Crowning God and Defeating Sin on Rosh Hashanah

September 3, 2021 | Joseph B. Soloveitchik
About the author:

While everyone knows that Rosh Hashanah is the Jewish new year, the main themes of the day’s elaborate liturgy are divine judgment and divine kingship. In a sermon on the day’s significance, the great 20th-century sage Joseph B. Soloveitchik focuses on the latter, especially the image of the Jewish people crowning the Ribono shel Olam, the Master of the Universe, as their King. He then proceeds to connect divine kingship to Amalek, the archetypal enemy of Israel who attacked the Israelites as they were leaving Egypt, as described in Exodus 17:8-16. Next Soloveitchik quotes the Zohar, the central text of Jewish mysticism, which refers to Amalek as toldin d’tohu—the offspring of formlessness, using the same word that describes the primordial chaos of Genesis 1:2: “And the earth was without form (tohu) and void (va-vahu).” He weaves the texts together in a remarkable fashion. (Yiddish with English subtitles. Video, 6 minutes.)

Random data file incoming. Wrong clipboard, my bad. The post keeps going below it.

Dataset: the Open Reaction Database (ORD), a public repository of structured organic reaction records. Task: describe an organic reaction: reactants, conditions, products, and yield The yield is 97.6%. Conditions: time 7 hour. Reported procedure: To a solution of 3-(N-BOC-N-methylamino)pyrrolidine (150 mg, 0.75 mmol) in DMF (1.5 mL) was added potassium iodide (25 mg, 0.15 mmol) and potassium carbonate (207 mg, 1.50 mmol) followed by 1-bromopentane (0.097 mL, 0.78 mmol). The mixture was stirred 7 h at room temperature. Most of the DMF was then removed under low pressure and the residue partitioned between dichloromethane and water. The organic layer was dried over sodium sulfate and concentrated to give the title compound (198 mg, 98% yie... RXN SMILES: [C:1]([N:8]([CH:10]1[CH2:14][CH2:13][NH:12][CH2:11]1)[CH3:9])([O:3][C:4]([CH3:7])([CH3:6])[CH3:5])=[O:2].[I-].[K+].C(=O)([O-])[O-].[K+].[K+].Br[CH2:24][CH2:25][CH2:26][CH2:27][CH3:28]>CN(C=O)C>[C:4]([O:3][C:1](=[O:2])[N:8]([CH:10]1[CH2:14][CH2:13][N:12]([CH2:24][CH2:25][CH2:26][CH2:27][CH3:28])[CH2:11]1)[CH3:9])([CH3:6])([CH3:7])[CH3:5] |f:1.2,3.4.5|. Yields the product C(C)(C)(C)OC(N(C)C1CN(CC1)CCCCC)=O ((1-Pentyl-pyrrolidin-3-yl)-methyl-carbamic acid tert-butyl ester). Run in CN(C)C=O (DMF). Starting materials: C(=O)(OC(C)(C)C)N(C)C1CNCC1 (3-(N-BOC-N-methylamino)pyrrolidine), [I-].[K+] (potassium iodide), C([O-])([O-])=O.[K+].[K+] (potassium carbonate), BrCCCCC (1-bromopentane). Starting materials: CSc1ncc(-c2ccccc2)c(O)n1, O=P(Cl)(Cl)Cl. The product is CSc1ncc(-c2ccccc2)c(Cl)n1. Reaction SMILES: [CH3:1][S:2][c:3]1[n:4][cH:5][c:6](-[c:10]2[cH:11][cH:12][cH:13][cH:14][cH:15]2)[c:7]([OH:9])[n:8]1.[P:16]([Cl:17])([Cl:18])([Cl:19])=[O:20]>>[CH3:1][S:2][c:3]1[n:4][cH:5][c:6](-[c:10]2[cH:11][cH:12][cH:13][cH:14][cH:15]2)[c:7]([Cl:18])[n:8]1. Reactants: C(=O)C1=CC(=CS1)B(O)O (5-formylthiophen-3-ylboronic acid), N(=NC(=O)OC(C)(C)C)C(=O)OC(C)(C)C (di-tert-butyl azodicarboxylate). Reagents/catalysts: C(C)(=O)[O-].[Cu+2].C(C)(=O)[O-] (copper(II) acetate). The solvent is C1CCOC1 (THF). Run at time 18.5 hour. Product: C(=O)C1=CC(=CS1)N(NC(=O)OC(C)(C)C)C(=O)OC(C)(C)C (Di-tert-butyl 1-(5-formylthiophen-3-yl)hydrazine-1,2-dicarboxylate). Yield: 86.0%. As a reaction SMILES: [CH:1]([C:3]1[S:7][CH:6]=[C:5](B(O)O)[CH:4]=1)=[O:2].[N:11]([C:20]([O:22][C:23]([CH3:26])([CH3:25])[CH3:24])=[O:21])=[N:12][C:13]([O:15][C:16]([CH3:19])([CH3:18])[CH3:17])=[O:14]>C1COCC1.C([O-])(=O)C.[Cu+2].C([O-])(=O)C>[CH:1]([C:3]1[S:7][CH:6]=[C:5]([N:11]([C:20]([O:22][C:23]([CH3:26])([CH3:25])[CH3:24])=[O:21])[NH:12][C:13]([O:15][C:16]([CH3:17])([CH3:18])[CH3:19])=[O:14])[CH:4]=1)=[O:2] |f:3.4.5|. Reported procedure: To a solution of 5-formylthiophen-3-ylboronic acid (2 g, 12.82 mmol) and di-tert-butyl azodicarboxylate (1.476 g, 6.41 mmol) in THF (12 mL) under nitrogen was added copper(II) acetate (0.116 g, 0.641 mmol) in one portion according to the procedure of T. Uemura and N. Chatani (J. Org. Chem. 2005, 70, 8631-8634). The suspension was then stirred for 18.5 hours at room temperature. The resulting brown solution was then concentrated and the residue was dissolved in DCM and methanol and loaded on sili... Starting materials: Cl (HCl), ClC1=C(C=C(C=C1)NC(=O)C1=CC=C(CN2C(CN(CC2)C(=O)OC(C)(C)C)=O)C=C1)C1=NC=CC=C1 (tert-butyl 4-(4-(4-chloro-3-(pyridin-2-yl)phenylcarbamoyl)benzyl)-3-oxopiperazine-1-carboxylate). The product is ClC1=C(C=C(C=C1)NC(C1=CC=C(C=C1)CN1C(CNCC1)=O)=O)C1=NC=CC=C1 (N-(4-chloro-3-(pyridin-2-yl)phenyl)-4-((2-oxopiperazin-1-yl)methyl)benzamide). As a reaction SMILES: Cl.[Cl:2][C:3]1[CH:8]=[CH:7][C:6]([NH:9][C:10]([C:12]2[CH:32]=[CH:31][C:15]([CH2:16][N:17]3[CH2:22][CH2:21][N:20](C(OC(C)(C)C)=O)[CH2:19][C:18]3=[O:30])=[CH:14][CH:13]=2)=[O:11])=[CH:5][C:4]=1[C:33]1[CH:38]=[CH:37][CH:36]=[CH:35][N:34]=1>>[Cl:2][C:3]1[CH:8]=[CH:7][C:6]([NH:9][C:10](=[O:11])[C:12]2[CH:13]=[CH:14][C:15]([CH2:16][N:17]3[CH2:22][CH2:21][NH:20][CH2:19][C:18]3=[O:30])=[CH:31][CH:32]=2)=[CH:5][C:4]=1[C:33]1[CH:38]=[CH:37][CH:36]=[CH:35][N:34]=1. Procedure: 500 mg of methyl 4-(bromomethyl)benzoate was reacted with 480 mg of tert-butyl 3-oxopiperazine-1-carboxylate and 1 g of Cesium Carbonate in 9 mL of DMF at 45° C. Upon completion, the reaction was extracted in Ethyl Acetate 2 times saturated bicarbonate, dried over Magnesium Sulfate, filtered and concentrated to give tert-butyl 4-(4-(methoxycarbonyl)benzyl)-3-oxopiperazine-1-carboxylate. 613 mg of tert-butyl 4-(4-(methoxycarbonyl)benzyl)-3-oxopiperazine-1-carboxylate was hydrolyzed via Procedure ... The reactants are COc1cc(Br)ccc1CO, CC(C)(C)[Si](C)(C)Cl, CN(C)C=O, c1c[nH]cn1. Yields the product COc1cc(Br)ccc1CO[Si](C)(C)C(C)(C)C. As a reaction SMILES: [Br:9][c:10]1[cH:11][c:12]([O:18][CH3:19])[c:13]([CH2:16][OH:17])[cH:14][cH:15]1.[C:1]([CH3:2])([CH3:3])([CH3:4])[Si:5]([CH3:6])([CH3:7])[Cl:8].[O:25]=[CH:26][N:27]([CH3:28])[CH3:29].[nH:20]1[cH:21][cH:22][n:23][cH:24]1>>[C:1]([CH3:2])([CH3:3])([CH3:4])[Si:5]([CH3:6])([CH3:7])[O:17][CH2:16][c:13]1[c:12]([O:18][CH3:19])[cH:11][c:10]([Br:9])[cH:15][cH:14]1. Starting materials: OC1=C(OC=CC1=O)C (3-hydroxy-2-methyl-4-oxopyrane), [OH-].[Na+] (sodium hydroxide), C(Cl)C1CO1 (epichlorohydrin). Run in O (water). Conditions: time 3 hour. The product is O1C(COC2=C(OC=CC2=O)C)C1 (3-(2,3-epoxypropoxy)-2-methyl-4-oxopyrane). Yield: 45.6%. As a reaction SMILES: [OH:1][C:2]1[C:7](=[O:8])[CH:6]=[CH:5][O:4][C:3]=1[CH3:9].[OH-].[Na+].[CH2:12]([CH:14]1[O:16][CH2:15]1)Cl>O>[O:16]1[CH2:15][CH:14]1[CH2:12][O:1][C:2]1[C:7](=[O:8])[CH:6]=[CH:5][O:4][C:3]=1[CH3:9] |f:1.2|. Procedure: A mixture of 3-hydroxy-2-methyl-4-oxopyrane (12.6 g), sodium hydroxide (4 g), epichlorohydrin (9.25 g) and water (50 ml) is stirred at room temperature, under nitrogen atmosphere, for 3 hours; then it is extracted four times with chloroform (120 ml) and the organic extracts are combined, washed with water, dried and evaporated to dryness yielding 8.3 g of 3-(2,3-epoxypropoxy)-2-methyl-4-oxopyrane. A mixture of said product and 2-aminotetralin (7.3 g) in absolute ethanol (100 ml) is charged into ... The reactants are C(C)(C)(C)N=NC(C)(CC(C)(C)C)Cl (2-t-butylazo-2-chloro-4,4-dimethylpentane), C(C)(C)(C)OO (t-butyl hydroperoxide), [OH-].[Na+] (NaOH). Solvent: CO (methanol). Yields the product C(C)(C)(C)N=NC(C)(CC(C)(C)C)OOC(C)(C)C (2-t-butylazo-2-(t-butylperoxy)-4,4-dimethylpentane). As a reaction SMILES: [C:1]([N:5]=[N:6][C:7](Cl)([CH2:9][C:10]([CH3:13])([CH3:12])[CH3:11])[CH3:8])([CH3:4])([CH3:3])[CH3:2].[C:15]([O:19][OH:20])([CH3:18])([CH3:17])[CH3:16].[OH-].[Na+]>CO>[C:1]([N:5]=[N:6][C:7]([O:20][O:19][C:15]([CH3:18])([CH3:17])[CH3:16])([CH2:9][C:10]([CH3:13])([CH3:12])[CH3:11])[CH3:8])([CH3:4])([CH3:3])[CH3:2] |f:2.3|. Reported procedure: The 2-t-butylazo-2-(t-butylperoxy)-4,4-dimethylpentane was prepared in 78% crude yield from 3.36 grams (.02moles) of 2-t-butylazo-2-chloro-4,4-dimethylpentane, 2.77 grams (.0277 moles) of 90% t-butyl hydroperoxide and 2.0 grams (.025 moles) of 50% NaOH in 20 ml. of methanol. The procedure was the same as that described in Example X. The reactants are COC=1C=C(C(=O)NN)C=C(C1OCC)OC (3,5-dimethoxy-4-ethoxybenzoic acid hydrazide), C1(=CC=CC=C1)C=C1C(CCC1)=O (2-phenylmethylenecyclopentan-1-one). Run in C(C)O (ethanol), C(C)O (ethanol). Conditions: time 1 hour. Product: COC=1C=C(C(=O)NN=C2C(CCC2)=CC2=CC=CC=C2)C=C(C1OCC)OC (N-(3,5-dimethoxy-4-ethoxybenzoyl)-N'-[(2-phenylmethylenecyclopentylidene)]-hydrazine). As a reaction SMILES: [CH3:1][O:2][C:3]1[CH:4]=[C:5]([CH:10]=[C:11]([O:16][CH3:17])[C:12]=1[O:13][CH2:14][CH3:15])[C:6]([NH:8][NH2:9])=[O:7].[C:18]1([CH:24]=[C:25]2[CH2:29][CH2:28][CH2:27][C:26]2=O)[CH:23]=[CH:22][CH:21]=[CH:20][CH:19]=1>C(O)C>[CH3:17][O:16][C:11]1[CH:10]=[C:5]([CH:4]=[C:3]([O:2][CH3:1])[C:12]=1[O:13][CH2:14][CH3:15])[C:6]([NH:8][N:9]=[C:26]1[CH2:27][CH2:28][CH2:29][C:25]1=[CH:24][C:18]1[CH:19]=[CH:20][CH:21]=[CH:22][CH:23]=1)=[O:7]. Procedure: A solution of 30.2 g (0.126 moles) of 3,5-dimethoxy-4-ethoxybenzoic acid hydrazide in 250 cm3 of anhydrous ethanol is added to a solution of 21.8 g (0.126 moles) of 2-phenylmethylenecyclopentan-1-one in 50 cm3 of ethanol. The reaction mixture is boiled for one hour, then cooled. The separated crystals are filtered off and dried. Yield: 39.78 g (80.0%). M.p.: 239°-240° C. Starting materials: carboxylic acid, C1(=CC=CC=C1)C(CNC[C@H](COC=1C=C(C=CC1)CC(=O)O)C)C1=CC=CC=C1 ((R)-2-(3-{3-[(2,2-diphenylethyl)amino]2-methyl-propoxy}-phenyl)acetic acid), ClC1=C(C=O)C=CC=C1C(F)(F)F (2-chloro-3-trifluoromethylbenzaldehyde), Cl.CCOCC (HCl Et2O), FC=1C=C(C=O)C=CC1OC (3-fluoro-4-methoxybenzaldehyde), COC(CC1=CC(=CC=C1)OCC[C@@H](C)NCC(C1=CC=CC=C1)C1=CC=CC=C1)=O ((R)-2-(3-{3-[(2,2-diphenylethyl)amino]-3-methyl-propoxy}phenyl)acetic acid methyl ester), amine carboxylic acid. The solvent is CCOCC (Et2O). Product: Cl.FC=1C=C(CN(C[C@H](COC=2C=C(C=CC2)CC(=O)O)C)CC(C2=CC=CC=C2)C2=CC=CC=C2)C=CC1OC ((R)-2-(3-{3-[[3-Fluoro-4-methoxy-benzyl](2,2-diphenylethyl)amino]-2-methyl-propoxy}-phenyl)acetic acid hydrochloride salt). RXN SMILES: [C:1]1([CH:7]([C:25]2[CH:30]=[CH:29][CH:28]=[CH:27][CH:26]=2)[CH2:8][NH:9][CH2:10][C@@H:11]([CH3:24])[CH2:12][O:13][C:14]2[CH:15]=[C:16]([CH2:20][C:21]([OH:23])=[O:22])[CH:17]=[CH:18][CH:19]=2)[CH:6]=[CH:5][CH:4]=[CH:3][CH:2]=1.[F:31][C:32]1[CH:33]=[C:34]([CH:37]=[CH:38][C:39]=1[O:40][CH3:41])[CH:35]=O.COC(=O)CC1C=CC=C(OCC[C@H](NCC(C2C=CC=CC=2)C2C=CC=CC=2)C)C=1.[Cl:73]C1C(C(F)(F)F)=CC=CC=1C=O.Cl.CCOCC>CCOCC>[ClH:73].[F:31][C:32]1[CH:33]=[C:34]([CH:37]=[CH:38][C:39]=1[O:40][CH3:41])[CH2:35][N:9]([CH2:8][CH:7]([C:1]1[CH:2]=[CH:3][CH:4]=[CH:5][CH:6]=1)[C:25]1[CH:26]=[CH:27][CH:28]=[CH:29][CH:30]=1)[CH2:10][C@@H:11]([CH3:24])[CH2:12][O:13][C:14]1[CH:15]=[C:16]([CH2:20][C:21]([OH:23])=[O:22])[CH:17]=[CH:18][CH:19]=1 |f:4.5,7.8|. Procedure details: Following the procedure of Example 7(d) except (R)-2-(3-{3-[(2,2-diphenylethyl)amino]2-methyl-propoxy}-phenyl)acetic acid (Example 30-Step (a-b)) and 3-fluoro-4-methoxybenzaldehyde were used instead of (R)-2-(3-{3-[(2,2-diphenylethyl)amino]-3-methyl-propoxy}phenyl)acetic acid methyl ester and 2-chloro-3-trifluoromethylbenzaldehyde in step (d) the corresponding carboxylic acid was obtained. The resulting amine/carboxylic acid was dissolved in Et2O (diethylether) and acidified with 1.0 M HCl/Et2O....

Read more on Ohr Publishing: